QUANTech #10

by QICT_master

What is QUANTech? An easy-to-digest selection of what’s hot in tech and the impact on society to help you keep ahead in this rapidly changing digital world.

QUANTech is brought to you by Denys Malengreau (@D_MLG), digital advisor to QUANT.

10th edition of QUANTech already. We’re working on new developments for future reviews. Meanwhile, this week’s highlight was evidently Mark Zuckerberg’s hearings before the US congress. Facebook’s chief executive answered questions for about 10 hours in response to growing concerns around the company’s data practices and user privacy protection. A smart network implies smart data policy.

Looking back, it is clear that Mark Zuckerberg has come a long way when it comes to communicating. He flawlessly weighed his words from start to finish, dodge and political cant included. On the other hand, we may ask: are our elected representatives really understanding the data-driven world of the 21st century? Do they properly understand the power —like predicting behaviour or boasting about a 22% increase in Hispanic support in an election— that comes with owning the data of a 2b+ people network whose 1,4b visit the plaform daily? Do they fully apprehend the fact that for millions, Facebook is the Internet and for billions a daily go-to source? Can accountability and responsibility be placed onto the shoulders of a 33-year-old man alone? Can these billions of people keep being subjected to an attention race that implies exploiting human psychology and massive data collection for the sake of connecting people with a free service based on advertising? After near 10 hours of hearings, we may reasonably doubt that most senators weighed such questions at the level they should have been addressed.

You will find a selection of tweets that highlights key moments for both days here. I also published an extensive analysis in the aftermath of day 1 of hearings. Day 2 sounded pretty much the same.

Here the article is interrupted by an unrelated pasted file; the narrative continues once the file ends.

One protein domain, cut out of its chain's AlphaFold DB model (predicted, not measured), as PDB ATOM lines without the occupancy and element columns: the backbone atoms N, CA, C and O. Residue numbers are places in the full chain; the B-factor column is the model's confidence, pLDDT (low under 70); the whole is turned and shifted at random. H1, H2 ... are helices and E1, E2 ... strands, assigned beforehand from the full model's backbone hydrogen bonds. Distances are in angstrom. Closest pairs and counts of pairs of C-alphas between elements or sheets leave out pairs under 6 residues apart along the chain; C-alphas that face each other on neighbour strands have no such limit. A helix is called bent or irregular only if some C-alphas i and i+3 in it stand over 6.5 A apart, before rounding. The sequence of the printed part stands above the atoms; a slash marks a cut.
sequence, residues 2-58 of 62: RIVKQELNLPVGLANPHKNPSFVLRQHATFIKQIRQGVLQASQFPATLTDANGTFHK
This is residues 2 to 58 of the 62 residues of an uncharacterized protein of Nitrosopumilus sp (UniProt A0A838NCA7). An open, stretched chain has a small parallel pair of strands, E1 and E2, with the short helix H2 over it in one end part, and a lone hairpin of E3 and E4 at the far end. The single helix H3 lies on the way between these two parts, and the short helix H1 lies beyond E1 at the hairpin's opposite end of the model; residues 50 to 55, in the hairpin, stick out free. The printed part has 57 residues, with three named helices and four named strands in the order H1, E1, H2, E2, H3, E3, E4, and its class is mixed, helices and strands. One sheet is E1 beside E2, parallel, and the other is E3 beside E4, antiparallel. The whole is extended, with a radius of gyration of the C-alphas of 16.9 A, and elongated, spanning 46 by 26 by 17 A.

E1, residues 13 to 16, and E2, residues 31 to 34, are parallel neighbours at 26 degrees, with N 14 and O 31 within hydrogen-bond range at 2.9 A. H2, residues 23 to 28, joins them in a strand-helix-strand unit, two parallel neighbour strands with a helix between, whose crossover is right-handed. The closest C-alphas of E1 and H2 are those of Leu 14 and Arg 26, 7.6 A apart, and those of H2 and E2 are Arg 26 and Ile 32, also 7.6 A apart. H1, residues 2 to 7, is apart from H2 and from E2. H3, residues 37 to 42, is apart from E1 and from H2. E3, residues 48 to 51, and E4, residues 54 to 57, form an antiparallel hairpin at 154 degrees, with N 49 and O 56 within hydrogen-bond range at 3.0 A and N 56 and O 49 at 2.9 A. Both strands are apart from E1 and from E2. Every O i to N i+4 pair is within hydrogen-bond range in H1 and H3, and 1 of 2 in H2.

Whereas Facebook faces intense scrutiny around its data practices, Mozilla’s inaugural Internet Health Report was released this week. The document focuses on five sections: privacy and security, openness, digital inclusion, Web literacy and decentralization.

Account protection-wise, we have also learned that biometric and app logins will soon be pushed across the Web via Motherboard. This could set new standards for smarter user protection online. It is supported by big tech players such as Google and Microsoft and it was in the making for more than three years.


• California may soon allow passengers in driverless cars.
• China lays out self-driving rules in global race.
Next-level surveillance with tiny cameras powered by light.
• Tour of the moon in 4K with NASA.
Europe insists: Mark Zuckerberg must visit the European Parliament.
Tesla CEO Elon Musk in favor of social media regulation.
Twitter: two-thirds of tweets posted by automated accounts (study).
11 data-backed predictions for social media in 2020.

It is worth sharing this week’s exclusive Wall Street Journal (WSJ) financial analysis about the US/China fierce competition which shows « how venture-capital investment from Asia is skyrocketing, threatening to shift power over innovation ».

Earlier this week, Bloomberg published a resonating « China Now Has the Most Valuable AI Startup in the World » article, which backs figures highlighted by the WSJ as artificial intelligence has become a key area of economic development. China explicitly shared the nation’s ambitions to rule all AI industries by 2030 last July.

SenseTime, the AI startup mentioned by Bloomberg is active in facial recognition technology, which is no surprise when you know that an individual may be spotted via cameras in a crowd of 60,000 people. The country is known to be building  the world’s biggest camera surveillance network that BBC reporter Johan Sudworth was given access to last year. It took him 7 minutes to be arrested in a trial.

Although political systems and culture vary from the West to the East, China’s influence on the rest of the world and its ability to drive or lead technological innovation deserves close attention. We know full well about GAFAM (Google, Apple, Facebook, Amazon, Microsoft). We should closely look at BATX (Baidu, Alibaba, Tencent, Xiaomi), too.

Talk soon!

Denys Malengreau